|Surg||Patient's surgery status||1=Yes, 2=No or Yes, No|
|Race||Patient's Race||AA=African American, H=Hispanic...|
|Age||Patient's Age||11 - 35|
Variable Name Requirements
All variable names should have the following properties:
- 20 characters in length
- No Special Characters (*, &, ^, _, etc)
- No spaces/blanks
Formatting your data will expedite your statistical analysis. While REDCap implements many critical aspects of data formatting, it may be helpful to review the following before you begin.
- Tips on Data Preparation (Tonya Hoskin, Mayo Clinic)
- Always Look at the Data (Tanya Hoskin, Mayo Clinic)
Specific formats for longitudinal or repeated measures studies:
- If the same variables are collected multiple times for the same subject, the "long form" is the most efficient way to enter your data
- Please meet with your SDBC collaborator to review proper data entry techniques
Protected Health Information (PHI)
All data should be securely stored, and access should be restricted to those individuals who are entering data. Properly dispose of paper and electronic files, keep paper copies in a locked cabinet or drawer, and store electronic files on a secure-access central server. Also keep in mind the Health Insurance Portability and Accountability Act’s (HIPAA) Minimum Necessary Principle when listing what variables to include in a database. Use or disclose only the information necessary to the task. Excluding unnecessary items that make information identifiable is an important step to ensure privacy, security, and patient confidentiality. Identifiable information includes items listed below. If identifiable information is necessary for research (e.g. birth date, visit date, physical address), take necessary precautions to protect the database: strong passwords, anti-virus software, data backup, possibly encryption, and being very cautious with email. Please refer to COMIRB and HIPAA for additional stipulations.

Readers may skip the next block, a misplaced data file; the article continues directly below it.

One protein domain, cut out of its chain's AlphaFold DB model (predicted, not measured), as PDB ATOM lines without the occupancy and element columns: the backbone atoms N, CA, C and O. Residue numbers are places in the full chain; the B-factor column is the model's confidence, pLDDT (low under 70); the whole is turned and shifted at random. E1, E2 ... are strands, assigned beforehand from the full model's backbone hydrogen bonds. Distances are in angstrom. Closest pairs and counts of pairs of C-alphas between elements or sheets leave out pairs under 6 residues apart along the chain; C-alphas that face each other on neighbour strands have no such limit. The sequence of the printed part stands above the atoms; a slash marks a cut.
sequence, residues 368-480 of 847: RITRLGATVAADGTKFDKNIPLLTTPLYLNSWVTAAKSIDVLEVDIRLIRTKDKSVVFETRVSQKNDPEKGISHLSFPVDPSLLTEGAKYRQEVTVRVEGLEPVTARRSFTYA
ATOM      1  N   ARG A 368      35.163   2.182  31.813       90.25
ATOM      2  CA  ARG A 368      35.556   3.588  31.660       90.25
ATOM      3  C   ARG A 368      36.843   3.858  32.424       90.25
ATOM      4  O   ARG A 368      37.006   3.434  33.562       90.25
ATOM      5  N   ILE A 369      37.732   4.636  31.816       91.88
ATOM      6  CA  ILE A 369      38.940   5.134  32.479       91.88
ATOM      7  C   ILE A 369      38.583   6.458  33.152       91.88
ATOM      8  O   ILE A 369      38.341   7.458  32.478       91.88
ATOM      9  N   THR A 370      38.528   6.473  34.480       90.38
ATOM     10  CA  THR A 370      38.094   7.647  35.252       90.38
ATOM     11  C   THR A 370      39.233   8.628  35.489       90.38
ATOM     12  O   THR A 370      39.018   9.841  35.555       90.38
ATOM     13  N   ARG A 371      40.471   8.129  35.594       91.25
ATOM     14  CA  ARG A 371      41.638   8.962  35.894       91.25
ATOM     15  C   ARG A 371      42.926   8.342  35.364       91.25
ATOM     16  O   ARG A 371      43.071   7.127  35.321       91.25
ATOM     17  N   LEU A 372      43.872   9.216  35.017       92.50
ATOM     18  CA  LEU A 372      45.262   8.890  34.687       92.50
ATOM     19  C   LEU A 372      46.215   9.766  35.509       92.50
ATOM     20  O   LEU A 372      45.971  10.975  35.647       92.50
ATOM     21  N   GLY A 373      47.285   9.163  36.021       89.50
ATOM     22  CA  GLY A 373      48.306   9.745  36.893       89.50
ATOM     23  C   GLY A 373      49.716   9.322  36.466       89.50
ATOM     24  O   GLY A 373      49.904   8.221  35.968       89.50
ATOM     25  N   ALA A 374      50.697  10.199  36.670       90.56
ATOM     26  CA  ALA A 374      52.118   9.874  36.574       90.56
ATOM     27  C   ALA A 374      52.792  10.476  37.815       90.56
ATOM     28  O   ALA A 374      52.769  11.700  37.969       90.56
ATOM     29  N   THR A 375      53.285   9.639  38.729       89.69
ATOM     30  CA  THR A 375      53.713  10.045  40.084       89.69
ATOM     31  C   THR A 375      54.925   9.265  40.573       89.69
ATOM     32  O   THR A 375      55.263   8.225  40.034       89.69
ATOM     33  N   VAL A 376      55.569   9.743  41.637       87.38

List of Identifiable Information
- Fax number
- Phone number
- E-mail address
- Account numbers
- Social Security number
- Medical Record number
- Health Plan number
- Certificate/license numbers
- IP address
- Vehicle identifiers
- Device ID
- Biometric ID
- Full face/identifying photo
- Other unique identifying number, characteristic, or code
- Postal address (geographic subdivisions smaller than state)
- Date precision beyond year
After the data is collected, we will implement the analyses dictated in the statistical analysis plan (SAP) that we developed collaboratively with you prior to the data collection stage. There may also be additional follow-up analyses that are requested after viewing results from the SAP. These additional analyses will be delineated from pre-specified analyses in the SAP in an addendum section. We are also available to help with the presentation of methods and results in your manuscript – please see the next section "Publish" for details!
Conducting Your Own Statistical Analysis
If you wish to conduct your own statistical analysis, please indicate this when you contact the SDBC (via our online Request for Collaboration form). We can connect you with statistician(s) who are experienced in teaching statistics and statistical programming.
If you plan to conduct your own statistical analysis, the following resources may be helpful: